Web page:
Subscribe to our free, weekly email newsletter!


ISM non-manufacturing index falls but is still in growth mode

By Jeff Berman, Group News Editor
May 03, 2013

The Institute for Supply Management (ISM) reported today that while showing a bit of a decline overall, non-manufacturing activity in April remained in growth mode.

The ISM’s monthly Non-Manufacturing Report on Business stated that the index used by the ISM to measure non-manufacturing growth—known as the NMI—was 53.1 in April, falling 1.3 percent from March. Despite the decline, though, non-manufacturing activity increased for the 40th consecutive month.

A reading above 50 represents growth. Earlier this week, the ISM reported that the PMI, the index on which the ISM’s Manufacturing Report on Business is based on, fell 0.6 percent to 50.7 in April. This is below the 12-month average of 54.4.

The report’s four key metrics were all down in April. Business Activity/Production was down 1.5 percent at 55.0, and New Orders were down 0.1 percent at 54.5, and Employment dropped 1.3 percent at 52.0. As was the case in March, even with these declines, each metric remained firmly in growth territory.

“We have seen a little bit of slowing in the NMI growth rate, but each index is above contraction,” said Tony Nieves, chair of the ISM’s Non-Manufacturing Business Survey Committee, in an interview. “It is better to see them in the mid-50s range than the low 50s range.”

Regarding Employment, Nieves said the index was at 57.5 percent in January, which he attributed to early in the year confidence regarding the economy, acknowledging it would likely be hard to maintain that pace, due to slowing in the economy, coupled with uncertainty and concern as well about the economy.

Comments from ISM respondents were mixed when it comes to the state of the non-manufacturing economy. A Transportation and Warehousing respondent noted that business appears to be on an upswing, whereas a respondent from Agriculture, Forestry, Fishing, and Hunting said that demand is similar to 2012 as it is well-controlled by suppliers with overall demand trending to become weak.

April Inventories saw a 4.5 percent gain to 56.0, while Prices fell 4.7 percent to 51.2. Backlog of Orders was down 3.0 percent to 51.5.

“Because Prices are where they are, there might be a little bit of forward buying in there, coupled with a strong January and February to begin the year,” said Nieves. “Companies were gearing up their inventories, because there is cycle time involved with that, and then we have to look at turnover rates and other things. With the increase in inventory levels, that definitely slows the rate in Backlog of Orders growth and definitely impacted Supplier Deliveries [down 2.0 percent to 51.0 in April] because you can pull from existing stock or whatever is being classified as inventory so the rate in deliveries is slowing down.”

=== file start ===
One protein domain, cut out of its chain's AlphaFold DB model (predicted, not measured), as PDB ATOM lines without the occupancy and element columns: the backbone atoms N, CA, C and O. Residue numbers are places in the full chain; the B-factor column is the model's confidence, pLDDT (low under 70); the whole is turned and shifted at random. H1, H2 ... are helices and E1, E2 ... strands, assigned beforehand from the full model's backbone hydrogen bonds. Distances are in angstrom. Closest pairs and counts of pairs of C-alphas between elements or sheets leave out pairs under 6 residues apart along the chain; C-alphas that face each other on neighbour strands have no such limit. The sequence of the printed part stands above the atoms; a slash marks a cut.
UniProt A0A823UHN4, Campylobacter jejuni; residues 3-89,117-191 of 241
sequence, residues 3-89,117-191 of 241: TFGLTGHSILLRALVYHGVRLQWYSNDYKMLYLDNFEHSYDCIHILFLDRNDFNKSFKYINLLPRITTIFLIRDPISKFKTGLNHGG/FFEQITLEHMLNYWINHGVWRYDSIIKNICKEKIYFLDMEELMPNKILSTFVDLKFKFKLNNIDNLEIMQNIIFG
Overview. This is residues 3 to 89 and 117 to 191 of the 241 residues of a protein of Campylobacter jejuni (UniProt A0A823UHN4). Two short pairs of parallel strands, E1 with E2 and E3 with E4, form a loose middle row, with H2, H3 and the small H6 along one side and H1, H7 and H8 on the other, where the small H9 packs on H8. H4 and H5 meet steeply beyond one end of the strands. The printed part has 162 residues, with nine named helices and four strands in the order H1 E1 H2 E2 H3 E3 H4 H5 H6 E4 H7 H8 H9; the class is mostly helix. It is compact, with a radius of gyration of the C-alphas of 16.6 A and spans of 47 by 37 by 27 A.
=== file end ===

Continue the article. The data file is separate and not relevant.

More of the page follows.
About the Author

Jeff Berman headshot
Jeff Berman
Group News Editor

Jeff Berman is Group News Editor for Logistics Management, Modern Materials Handling, and Supply Chain Management Review. Jeff works and lives in Cape Elizabeth, Maine, where he covers all aspects of the supply chain, logistics, freight transportation, and materials handling sectors on a daily basis. .(JavaScript must be enabled to view this email address).


Subscribe to Logistics Management magazine

Subscribe today. It's FREE!
Get timely insider information that you can use to better manage your
entire logistics operation.
Start your FREE subscription today!

Recent Entries

When it comes to the chances of the December 31, 2015 Positive Train Control (PTC) deadline being extended, something which railroads say is badly needed, it appears they need to be prepared to be disappointed. That was the chief takeaway of a statement from Sarah Feinberg, acting administrator of the United States Department of Transportation’s Federal Railroad Administration (FRA).

It’s said that innovation will lead the economy out of its current funk. But how does an organization become a perpetually innovative company? That’s one of the questions Kai Engel and his co-authors at A.T. Kearney set out to answer in their new book Masters Of Innovation.

At $2.843, the average price per gallon was down 1.6 cents, following last week’s 1.1 cent drop and a cumulative 7.1 cent cumulative drop over the last five weeks.

LM Group News Editor Jeff Berman caught up with UPS Freight President Jack Holmes at the National Shippers Strategic Transportation Council’s (NASSTRAC) Annual Conference and Exhibition. Berman and Holmes spoke about various aspects of the less-than-truckload sector (LTL), as well as related freight transportation news and trends.

In the third-party logistics (3PL) sector, the ongoing trend of merger and acquisition (M&A) activity never seems to take a break. That is apparent in recent weeks alone, with XPO Logistics recent acquisition of Norbert Dentressangle for $3.53 billion, Echo Global Logistics scooping up Command Transportation for $420 million, and Kuehne+Nagel buying ReTrans for an undisclosed sum.

Comments

Post a comment
Commenting is not available in this channel entry.


© Copyright 2015 Peerless Media LLC, a division of EH Publishing, Inc • 111 Speen Street, Ste 200, Framingham, MA 01701 USA